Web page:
3 Fear and anxiety
The fear and anxiety experienced by players about to take crucial shots is a natural human response to a demanding situation. In this activity, Michael Johnson explores a sport in which there a huge mental challenge, largely because there is a very real threat to life and limb: downhill ski racing.
Activity 2 A ski racer crashes − primitive fear
In the following video, you will see Michael Johnson hearing about fear and anxiety in ski racing. Please avoid watching the whole film. Your main task is to summarise how neuroscientist Ben Seymour describes fear and anxiety.
Go to the videoand start watching at 12:35 for one minute only until Ben Seymour finishes. If you want to watch ski racer Scott McCartney’s stomach-churning crash including the reactions of those watching go back to 08:06 in the video, but be warned that you may find it uncomfortable to watch.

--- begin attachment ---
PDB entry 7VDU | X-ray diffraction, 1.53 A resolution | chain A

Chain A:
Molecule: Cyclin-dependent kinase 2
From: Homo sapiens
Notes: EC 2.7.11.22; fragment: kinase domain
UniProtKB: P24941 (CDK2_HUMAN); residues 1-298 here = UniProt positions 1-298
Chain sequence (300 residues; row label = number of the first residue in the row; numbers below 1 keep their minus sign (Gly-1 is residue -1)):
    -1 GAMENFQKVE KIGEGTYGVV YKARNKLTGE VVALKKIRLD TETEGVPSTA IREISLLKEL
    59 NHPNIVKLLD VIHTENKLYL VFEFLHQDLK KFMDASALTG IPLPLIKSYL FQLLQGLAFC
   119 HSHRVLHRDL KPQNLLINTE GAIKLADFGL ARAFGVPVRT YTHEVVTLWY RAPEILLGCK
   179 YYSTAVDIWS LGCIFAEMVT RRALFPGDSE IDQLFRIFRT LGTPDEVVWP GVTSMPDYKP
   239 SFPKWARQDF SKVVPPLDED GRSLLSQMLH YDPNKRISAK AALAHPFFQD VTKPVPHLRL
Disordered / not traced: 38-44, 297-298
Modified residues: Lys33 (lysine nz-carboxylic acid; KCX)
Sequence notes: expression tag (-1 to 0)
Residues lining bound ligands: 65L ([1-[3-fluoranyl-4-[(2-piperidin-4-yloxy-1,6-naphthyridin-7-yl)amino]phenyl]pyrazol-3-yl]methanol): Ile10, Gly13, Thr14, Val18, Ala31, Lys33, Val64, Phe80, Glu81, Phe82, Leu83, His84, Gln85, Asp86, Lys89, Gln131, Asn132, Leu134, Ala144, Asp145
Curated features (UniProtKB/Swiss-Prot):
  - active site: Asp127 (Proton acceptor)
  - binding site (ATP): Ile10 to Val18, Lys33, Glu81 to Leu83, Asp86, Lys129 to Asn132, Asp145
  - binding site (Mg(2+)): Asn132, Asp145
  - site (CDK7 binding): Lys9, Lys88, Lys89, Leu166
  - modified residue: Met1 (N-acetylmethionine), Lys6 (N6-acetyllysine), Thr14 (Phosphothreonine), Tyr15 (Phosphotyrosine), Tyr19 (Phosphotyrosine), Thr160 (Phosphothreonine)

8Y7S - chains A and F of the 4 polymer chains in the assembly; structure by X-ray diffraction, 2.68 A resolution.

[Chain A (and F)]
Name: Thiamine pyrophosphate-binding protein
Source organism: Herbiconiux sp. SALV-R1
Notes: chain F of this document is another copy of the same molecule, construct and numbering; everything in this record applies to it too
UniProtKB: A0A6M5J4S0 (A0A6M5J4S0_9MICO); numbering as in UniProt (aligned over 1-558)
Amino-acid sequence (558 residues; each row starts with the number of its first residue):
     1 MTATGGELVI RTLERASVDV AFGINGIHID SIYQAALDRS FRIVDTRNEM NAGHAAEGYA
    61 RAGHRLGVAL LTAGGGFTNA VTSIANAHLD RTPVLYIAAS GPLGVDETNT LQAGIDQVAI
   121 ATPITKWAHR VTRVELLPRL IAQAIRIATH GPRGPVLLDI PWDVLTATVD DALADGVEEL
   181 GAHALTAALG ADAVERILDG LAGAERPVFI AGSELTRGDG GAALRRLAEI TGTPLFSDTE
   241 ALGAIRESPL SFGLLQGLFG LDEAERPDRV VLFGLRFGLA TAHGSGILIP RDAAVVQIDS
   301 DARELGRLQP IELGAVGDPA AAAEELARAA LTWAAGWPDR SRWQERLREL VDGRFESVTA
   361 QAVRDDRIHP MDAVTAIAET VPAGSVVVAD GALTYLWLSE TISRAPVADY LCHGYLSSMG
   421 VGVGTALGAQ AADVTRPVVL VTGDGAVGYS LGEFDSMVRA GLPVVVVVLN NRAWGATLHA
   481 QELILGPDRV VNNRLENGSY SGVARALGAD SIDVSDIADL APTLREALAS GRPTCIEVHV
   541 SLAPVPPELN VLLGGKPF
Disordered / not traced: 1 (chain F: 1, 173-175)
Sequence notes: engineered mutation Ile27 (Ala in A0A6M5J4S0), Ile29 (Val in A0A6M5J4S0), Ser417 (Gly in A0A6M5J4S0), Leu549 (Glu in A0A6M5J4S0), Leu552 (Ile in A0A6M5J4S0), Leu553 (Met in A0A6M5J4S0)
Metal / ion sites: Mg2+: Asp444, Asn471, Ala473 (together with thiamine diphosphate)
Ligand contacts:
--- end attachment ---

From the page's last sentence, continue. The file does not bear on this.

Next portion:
This puts Ben Seymour’s words into a graphic context and it is his academic explanation of fear and anxiety that should be your main focus.
Ben Seymour outlines panic and fear as being a battle between the primitive part of the brain from our evolutionary past and the part of the brain trying to gain control over our actions, trying to get us to make rational decisions. He describes sports peoples’ attempts to suppress automatic primitive fear responses. But fear and panic don’t just apply to sport: we all face it in different ways through the challenges of daily life.
Next, you will discover how people manage their emotions of fear and anxiety.